OVER MY LIFETIME, I have accumulated a list of places I would like very much to see. I would give my eye teeth to visit Attu in the Aleutian Islands, Big Bend in Texas, Churchill in northern Manitoba.
Isle Royale in Lake Superior, famous for its interacting wolf and moose populations, also was high on that wish list.
I now owe a tooth. Over Labor Day weekend, that last wish was fulfilled when I joined my Minneapolis friend, Wally Neal, for four days of backpacking on Isle Royale.
Isle Royale is part of Michigan, but a Lake Superior map shows that it is nearer Minnesota and Canada than it is to Michigan's Upper Peninsula.
We drove to Grand Portage at the northeastern tip of Minnesota and boarded the charter boat Wenonah for the three-hour trip to the island.
Happily, on the day we sailed, Lake Superior was flat as a millpond, and the temperature was in the 70s, not standard fare on this inland sea.
I have visited this north shore in mid-summer when cold gusts made jackets necessary and ocean-sized surf rolled up against shoreline rocks.
A dozen of us boosted back-packs up to crew members and climbed aboard the Wenonah; about as many others merely were riding to the island for the day. While we would hike a 30-mile loop from Windigo, several of our companions instead planned to hike the length of the island along the Greenstone ridge trail, a distance of more than 40 miles. On our last day, Wally and I would return to Windigo along the west end of that ridge.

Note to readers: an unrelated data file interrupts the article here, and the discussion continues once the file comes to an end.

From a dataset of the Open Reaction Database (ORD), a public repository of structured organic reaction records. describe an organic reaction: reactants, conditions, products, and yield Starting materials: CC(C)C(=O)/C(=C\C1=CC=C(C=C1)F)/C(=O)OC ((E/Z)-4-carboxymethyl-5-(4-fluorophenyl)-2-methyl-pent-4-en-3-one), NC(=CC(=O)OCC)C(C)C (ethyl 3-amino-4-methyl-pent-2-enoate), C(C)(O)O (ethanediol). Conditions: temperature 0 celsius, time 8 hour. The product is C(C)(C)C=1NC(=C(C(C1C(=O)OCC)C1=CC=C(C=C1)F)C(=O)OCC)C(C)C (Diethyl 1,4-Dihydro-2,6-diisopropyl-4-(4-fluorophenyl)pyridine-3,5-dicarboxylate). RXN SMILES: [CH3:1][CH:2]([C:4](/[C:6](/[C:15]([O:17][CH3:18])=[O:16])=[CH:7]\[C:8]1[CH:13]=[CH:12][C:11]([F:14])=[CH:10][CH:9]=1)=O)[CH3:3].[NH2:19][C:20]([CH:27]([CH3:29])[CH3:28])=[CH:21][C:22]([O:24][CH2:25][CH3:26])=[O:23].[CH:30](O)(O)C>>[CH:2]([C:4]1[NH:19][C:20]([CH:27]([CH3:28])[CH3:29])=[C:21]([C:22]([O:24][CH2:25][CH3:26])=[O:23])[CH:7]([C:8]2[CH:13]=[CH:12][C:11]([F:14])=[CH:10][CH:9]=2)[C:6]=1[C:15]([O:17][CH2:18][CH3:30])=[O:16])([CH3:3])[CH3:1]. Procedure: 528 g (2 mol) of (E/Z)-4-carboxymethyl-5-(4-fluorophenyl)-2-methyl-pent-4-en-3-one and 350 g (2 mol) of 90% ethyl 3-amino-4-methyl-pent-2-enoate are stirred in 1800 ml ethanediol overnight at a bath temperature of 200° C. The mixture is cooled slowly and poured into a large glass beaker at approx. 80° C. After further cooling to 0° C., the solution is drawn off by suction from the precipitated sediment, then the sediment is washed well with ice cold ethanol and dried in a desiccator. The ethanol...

As we left the harbor at Grand Portage, we looked back at the cut through the shoreline ridge and the trail over which early voyageurs carried loads ranging from 90 to 270 pounds. That made our 40-pound packs seem puny -- until we carried them up the island's first hill.
We checked in at the Windigo ranger station and headed up the well-blazed trail. Almost immediately we found ourselves in wilderness, our path climbing over and around boulders into a rich hardwood forest.
The trail was lined with bright red bunchberries, high thimbleberry bushes replacing them in open areas.
Deep moose hoofprints were everywhere, and we hadn't hiked more than a mile when we came upon the first carcass. All that remained were a few bones and skin tatters. This was probably a moose that didn't make it through the previous winter when over a thousand met the same fate. However it succumbed, it almost certainly provided a feast for wolves or foxes.
Our hike took us through the territory of one of the three island wolf packs, and on our second day we found the tracks of two of them along a sand beach. As expected, we never saw one, but on our third night we did hear their distant howls. That night we also heard nearby barking. Wally thought they were fox barks, but to me the notes sounded too deep-throated. I think they were more likely wolf pups.
I found this experience different from any previous nature encounter. We knew the behavior of the animals around us, so we were never afraid. But our sense was that we were visitors to a land "owned" by animals.
Too few places remain on Earth today where this is still possible, and the boat taking us to the mainland departed all too soon. The trip, indeed, was a wish fulfilled.
A future column will explore the current status of wolves and moose on this isolated island.